I see the drag lines from the bust. That’s typical in any undarted top. For me, that’s typical. I’m not a terribly busty person so I’m convinced that even when the envelope says B cup it really means double-A. I’m not worrying about the bust drag lines.  I am concerned about the back.  I did not add shoulder pads. I think that would take care of the back draping. I keep 1/4″ shoulder pads on hand (I buy them by the dozen).  It will be a quick fix.

Love this pattern. Why don’t I have a dozen versions right now?

6PAC Update

  1. Top -DONE
    1. Fabric: Black ITY with Sequin design
    2. Pattern LH 5213 V-Neck Tunic
  2. Top
    1. Fabric: animal print in black, grey, cream and bright blue
    2. Pattern LH5205 Boat neck top
  3. Pants
    1. Microfiber/cotton twill
    2. Pattern: PP113
  4. Pants DONE
    1. Jeans
    2. DG2 Purchased from HSN.com
  5. Vest
    1. Fabric Chenile Loose Weave
    2. Pattern LH 5104 Venetian Vest, Simplified, i.e. no hem flaps or closure.
  6. Coat DONE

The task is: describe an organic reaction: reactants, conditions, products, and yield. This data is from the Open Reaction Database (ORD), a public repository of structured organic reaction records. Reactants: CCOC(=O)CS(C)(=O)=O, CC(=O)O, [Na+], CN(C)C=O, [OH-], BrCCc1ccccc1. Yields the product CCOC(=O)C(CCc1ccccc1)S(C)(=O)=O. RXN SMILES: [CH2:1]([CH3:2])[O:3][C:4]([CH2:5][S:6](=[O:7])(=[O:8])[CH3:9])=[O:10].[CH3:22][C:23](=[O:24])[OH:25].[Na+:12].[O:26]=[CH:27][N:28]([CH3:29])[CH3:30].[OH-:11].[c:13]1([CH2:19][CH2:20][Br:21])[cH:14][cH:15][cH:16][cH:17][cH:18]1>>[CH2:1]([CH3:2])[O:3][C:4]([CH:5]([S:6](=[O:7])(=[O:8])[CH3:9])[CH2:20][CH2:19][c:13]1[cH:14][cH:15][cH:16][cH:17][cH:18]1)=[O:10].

1. Fabric: Polar Fleece
    2. Purchased from Walmart

!!!Officially HALF WAY THROUGH!!!

2014 Winter 6PAC

This weekend I swapped the summer clothes for winter. I pulled the winter clothes out of containers and inspected their condition.  I’m pretty good at culling clothing throughout the season and always discard a few at season’s end. As expected, there were 2 that should have been discarded last spring but managed to make it into the boxes.  I shook out folds and hung the garments on hangers. I allow gravity to work before a quick press.  Then I looked over the lot from to see what was needed to complete a 6PAC.  I’m the one who likes to keep 6PAC’s in 3 basic colors: black, chocolate-brown  and navy blue. Once the basic 6PAC’s are done, I feel free to add accents, embellishments and fun garments; work on techniques or struggle with fitting.  To my horror, my winter wardrobe is deplorable. I have 3 very heavy sweaters seldom worn because they are too warm and a few pair of pants that are faded or have less than acceptable fit. Usually, I have clothes from the previous year with which to start the current season. That’s not the case this year. I need to get sewing.